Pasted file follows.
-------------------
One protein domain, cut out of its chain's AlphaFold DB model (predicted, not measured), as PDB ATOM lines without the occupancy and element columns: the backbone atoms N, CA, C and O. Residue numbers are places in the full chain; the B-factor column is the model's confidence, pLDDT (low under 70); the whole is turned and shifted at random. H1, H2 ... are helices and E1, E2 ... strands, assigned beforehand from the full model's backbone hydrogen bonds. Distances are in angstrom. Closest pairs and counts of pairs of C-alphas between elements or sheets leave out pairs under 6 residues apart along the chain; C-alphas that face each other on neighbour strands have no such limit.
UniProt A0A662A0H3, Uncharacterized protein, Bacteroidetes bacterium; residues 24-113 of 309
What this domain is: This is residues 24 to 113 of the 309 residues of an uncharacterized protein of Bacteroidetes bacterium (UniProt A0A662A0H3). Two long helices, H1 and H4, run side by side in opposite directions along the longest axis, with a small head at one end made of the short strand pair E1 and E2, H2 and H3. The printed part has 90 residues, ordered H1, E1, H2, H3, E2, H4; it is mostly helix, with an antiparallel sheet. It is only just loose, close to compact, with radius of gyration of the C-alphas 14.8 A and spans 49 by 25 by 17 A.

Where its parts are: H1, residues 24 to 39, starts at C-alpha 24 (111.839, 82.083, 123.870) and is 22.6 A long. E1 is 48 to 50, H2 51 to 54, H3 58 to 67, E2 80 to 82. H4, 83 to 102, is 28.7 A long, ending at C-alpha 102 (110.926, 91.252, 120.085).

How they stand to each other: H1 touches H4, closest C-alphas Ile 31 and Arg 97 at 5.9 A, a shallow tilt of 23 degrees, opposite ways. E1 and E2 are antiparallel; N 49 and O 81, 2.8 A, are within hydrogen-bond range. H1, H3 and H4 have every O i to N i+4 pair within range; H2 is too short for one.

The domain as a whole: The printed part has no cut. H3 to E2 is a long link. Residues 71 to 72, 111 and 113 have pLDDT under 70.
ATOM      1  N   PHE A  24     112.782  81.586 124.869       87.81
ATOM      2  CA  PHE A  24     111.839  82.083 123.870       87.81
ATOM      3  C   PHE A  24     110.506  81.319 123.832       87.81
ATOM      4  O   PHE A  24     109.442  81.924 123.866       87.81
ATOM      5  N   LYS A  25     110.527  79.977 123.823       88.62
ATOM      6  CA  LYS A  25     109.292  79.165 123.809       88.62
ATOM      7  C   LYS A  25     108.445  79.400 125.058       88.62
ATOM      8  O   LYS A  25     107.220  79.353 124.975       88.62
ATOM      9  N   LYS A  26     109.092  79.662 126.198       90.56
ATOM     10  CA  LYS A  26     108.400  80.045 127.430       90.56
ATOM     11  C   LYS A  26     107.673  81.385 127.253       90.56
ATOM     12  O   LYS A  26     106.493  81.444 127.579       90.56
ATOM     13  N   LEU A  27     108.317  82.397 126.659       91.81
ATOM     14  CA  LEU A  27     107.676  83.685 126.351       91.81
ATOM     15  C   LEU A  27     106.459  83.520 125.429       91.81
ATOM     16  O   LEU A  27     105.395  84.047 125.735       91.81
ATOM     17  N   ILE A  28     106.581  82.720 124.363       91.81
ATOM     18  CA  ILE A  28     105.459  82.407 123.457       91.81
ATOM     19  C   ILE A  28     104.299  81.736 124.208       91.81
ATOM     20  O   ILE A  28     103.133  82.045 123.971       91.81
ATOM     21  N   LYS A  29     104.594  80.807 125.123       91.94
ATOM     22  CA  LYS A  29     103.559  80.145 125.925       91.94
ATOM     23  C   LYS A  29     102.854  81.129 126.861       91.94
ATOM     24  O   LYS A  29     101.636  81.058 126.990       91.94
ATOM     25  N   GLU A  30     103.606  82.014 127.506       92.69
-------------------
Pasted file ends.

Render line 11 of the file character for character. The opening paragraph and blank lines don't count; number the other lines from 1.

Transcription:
ATOM      6  CA  LYS A  25     109.292  79.165 123.809       88.62